Ah, how good it feels! The hand of an old friend.

--Henry Wadsworth Longfellow


sunset

Life is the gift of God, and is divine.

--Henry Wadsworth Longfellow

yellow flower field near bare trees during daytime

It was a high counsel that I once heard given to a young person, -- always do what you are afraid to do.

--Henry Wadsworth Longfellow

grayscale photography of mountain surrounded by trees

Very hot and still the air was, Very smooth the gliding river, Motionless the sleeping shadows.

--Henry Wadsworth Longfellow


person holding white book

Feeling is deep and still; and the word that floats on the surface Is as the tossing buoy, that betrays where the anchor is hidden.

--Henry Wadsworth Longfellow

forest at daytime

Ah, Nothing is too late, till the tired heart shall cease to palpitate.

--Henry Wadsworth Longfellow

brown mountains under blue sky

Let him not boast who puts his armor on as he who puts it off, the battle done.

--Henry Wadsworth Longfellow

silhouette of flying bird

That tree is very old, but I never saw prettier blossoms on it than it now bears. That tree grows new wood each year. Like that apple tree, I try to grow a new little wood each year.

--Henry Wadsworth Longfellow

silver round analog wall clock

Sculpture is more than painting. It is greater To raise the dead to life than to create Phantoms that seem to live.

--Henry Wadsworth Longfellow


sunset

Art is the child of Nature.

--Henry Wadsworth Longfellow

Longer Version:

Art is the child of nature in whom we trace the features of the mothers face.



yellow and white abstract painting

Thanks, thanks to thee, my worthy friend,
For the lesson thou hast taught!
Thus at the flaming forge of life
Our fortunes must be wrought.

--Henry Wadsworth Longfellow

man in black and white striped shirt sitting on brown rock during daytime

O beautiful, awful summer day, what hast thou given, what taken away?

--Henry Wadsworth Longfellow

long exposure photography of lights

Sweet is the air with the budding haws, and the valley stretching for miles below
Is white with blossoming cherry-trees, as if just covered with lighted snow.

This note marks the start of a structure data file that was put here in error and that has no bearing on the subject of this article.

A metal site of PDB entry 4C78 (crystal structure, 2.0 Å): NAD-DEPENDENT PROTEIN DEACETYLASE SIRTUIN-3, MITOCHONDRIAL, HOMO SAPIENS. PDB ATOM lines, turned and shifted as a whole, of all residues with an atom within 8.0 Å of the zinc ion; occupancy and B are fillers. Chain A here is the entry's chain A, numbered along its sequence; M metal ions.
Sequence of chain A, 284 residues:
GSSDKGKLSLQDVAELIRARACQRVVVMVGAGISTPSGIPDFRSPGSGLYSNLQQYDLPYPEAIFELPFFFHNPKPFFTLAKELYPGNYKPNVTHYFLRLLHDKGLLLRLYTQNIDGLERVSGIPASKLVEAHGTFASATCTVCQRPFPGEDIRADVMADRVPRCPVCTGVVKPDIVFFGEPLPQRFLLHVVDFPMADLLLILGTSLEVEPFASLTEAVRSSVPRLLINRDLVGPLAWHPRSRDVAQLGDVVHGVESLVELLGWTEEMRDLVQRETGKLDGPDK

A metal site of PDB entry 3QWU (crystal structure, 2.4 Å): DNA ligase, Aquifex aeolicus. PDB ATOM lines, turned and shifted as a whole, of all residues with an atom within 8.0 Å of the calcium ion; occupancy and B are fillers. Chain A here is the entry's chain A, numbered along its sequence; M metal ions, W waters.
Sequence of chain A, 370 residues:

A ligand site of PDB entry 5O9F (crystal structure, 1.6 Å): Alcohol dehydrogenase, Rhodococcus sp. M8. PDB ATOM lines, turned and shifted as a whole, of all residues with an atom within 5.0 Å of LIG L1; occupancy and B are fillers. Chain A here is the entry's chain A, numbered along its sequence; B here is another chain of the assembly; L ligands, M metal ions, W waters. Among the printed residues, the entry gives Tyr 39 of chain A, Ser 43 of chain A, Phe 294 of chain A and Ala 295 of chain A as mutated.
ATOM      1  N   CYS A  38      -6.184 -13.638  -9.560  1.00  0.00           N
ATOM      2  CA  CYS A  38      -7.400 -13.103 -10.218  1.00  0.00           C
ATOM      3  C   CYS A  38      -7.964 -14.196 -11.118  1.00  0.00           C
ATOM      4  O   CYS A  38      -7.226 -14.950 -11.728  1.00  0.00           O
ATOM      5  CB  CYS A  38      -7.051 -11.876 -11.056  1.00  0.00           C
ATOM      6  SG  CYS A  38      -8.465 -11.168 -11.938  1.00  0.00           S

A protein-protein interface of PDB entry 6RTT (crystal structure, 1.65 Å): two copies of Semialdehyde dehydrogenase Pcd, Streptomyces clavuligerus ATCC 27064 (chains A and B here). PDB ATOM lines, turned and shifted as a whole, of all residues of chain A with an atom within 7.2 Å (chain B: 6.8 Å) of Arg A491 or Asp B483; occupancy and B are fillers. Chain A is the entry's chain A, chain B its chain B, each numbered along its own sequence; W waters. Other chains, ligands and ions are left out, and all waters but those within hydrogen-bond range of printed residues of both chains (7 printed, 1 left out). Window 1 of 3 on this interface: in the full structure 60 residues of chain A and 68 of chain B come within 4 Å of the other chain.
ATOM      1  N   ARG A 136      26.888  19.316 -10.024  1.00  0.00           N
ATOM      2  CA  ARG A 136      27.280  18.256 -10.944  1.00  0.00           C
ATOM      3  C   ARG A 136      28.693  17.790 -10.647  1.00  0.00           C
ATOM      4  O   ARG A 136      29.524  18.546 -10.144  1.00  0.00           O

--Henry Wadsworth Longfellow


white petaled flower

Where, twisted round the barren oak,
The summer vine in beauty clung,
And summer winds the stillness broke,
The crystal icicle is hung.

--Henry Wadsworth Longfellow

eyeglasses in bokeh photography

Welcome, my old friend, Welcome to a foreign fireside.

--Henry Wadsworth Longfellow


None

Bell, thou soundest merrily, When the bridal party To the church doth hie! Bell, thou soundest solemnly, When, on Sabbath morning, Fields deserted lie!

--Henry Wadsworth Longfellow

body of water

A Lady with a Lamp shall stand In the great history of the land, A noble type of good, Heroic womanhood.

--Henry Wadsworth Longfellow


None

Work is my recreation,
The play of faculty; a delight like that
Which a bird feels in flying, or a fish
In darting through the water, -- Nothing more.

--Henry Wadsworth Longfellow

sunset

The Mormons make the marriage ring, like the ring of Saturn, fluid, not solid, and keep it in its place by numerous satellites.

--Henry Wadsworth Longfellow

gray concrete painted wall

There is a Reaper, whose name is Death,
And, with his sickle keen,
He reaps the bearded grain at a breath,
And the flowers that grow between.

--Henry Wadsworth Longfellow

blue and white painted wall

A great sorrow, like a mariner's quadrant, brings the sun at noon down to the horizon, and we learn where we are on the sea of life.